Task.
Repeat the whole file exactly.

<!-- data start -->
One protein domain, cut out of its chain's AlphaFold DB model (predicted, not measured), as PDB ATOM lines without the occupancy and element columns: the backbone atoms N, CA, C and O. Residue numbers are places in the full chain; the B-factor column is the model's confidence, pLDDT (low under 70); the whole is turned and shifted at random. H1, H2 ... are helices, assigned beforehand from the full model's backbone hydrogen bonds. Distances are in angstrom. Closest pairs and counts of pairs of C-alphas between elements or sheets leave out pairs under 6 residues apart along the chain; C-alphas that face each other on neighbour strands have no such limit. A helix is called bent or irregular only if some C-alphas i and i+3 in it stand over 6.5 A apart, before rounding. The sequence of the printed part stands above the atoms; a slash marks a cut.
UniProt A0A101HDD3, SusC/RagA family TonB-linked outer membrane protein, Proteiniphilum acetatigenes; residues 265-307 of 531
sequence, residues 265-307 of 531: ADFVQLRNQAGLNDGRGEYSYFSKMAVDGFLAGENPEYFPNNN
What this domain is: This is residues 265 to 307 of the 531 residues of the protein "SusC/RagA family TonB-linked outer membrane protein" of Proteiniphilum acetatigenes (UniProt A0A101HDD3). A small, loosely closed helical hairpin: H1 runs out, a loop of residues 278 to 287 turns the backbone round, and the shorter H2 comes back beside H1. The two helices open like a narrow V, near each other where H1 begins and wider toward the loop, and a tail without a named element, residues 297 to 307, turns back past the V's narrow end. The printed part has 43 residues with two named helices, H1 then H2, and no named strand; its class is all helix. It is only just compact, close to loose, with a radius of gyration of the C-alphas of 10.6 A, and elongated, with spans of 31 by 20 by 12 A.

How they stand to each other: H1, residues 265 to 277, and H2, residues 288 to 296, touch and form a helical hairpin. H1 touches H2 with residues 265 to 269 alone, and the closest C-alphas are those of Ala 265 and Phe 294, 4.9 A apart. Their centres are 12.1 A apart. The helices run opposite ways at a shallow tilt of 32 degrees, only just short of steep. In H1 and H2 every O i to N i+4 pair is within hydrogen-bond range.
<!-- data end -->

One protein domain, cut out of its chain's AlphaFold DB model (predicted, not measured), as PDB ATOM lines without the occupancy and element columns: the backbone atoms N, CA, C and O. Residue numbers are places in the full chain; the B-factor column is the model's confidence, pLDDT (low under 70); the whole is turned and shifted at random. H1, H2 ... are helices, assigned beforehand from the full model's backbone hydrogen bonds. Distances are in angstrom. Closest pairs and counts of pairs of C-alphas between elements or sheets leave out pairs under 6 residues apart along the chain; C-alphas that face each other on neighbour strands have no such limit. A helix is called bent or irregular only if some C-alphas i and i+3 in it stand over 6.5 A apart, before rounding. The sequence of the printed part stands above the atoms; a slash marks a cut.
UniProt A0A101HDD3, SusC/RagA family TonB-linked outer membrane protein, Proteiniphilum acetatigenes; residues 265-307 of 531
sequence, residues 265-307 of 531: ADFVQLRNQAGLNDGRGEYSYFSKMAVDGFLAGENPEYFPNNN
What this domain is: This is residues 265 to 307 of the 531 residues of the protein "SusC/RagA family TonB-linked outer membrane protein" of Proteiniphilum acetatigenes (UniProt A0A101HDD3). A small, loosely closed helical hairpin: H1 runs out, a loop of residues 278 to 287 turns the backbone round, and the shorter H2 comes back beside H1. The two helices open like a narrow V, near each other where H1 begins and wider toward the loop, and a tail without a named element, residues 297 to 307, turns back past the V's narrow end. The printed part has 43 residues with two named helices, H1 then H2, and no named strand; its class is all helix. It is only just compact, close to loose, with a radius of gyration of the C-alphas of 10.6 A, and elongated, with spans of 31 by 20 by 12 A.

How they stand to each other: H1, residues 265 to 277, and H2, residues 288 to 296, touch and form a helical hairpin. H1 touches H2 with residues 265 to 269 alone, and the closest C-alphas are those of Ala 265 and Phe 294, 4.9 A apart. Their centres are 12.1 A apart. The helices run opposite ways at a shallow tilt of 32 degrees, only just short of steep. In H1 and H2 every O i to N i+4 pair is within hydrogen-bond range.